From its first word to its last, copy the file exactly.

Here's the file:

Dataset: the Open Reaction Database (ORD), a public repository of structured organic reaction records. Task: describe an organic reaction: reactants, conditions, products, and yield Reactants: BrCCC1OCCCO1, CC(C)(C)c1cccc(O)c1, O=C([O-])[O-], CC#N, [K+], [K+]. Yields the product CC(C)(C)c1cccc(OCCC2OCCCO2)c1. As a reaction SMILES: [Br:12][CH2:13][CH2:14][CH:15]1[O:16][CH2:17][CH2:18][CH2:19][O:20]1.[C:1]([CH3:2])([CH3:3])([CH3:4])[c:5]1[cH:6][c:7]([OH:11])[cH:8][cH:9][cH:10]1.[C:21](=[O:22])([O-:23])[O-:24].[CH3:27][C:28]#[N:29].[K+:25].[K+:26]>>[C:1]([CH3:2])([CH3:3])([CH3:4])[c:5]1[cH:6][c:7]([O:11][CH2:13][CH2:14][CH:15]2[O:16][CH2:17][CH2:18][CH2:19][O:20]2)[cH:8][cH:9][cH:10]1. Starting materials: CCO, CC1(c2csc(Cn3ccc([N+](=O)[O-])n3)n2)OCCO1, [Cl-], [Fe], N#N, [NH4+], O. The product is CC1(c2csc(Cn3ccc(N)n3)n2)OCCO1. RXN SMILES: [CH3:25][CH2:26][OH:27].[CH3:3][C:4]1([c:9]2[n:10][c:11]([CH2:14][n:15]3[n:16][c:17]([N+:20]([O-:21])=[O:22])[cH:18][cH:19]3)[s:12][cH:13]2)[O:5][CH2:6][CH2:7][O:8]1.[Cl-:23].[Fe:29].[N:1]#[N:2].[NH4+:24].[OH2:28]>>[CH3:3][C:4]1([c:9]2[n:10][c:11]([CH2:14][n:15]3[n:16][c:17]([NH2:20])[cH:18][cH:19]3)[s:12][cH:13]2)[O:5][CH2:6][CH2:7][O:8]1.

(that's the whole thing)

Dataset: the Open Reaction Database (ORD), a public repository of structured organic reaction records. Task: describe an organic reaction: reactants, conditions, products, and yield Reactants: BrCCC1OCCCO1, CC(C)(C)c1cccc(O)c1, O=C([O-])[O-], CC#N, [K+], [K+]. Yields the product CC(C)(C)c1cccc(OCCC2OCCCO2)c1. As a reaction SMILES: [Br:12][CH2:13][CH2:14][CH:15]1[O:16][CH2:17][CH2:18][CH2:19][O:20]1.[C:1]([CH3:2])([CH3:3])([CH3:4])[c:5]1[cH:6][c:7]([OH:11])[cH:8][cH:9][cH:10]1.[C:21](=[O:22])([O-:23])[O-:24].[CH3:27][C:28]#[N:29].[K+:25].[K+:26]>>[C:1]([CH3:2])([CH3:3])([CH3:4])[c:5]1[cH:6][c:7]([O:11][CH2:13][CH2:14][CH:15]2[O:16][CH2:17][CH2:18][CH2:19][O:20]2)[cH:8][cH:9][cH:10]1. Starting materials: CCO, CC1(c2csc(Cn3ccc([N+](=O)[O-])n3)n2)OCCO1, [Cl-], [Fe], N#N, [NH4+], O. The product is CC1(c2csc(Cn3ccc(N)n3)n2)OCCO1. RXN SMILES: [CH3:25][CH2:26][OH:27].[CH3:3][C:4]1([c:9]2[n:10][c:11]([CH2:14][n:15]3[n:16][c:17]([N+:20]([O-:21])=[O:22])[cH:18][cH:19]3)[s:12][cH:13]2)[O:5][CH2:6][CH2:7][O:8]1.[Cl-:23].[Fe:29].[N:1]#[N:2].[NH4+:24].[OH2:28]>>[CH3:3][C:4]1([c:9]2[n:10][c:11]([CH2:14][n:15]3[n:16][c:17]([NH2:20])[cH:18][cH:19]3)[s:12][cH:13]2)[O:5][CH2:6][CH2:7][O:8]1.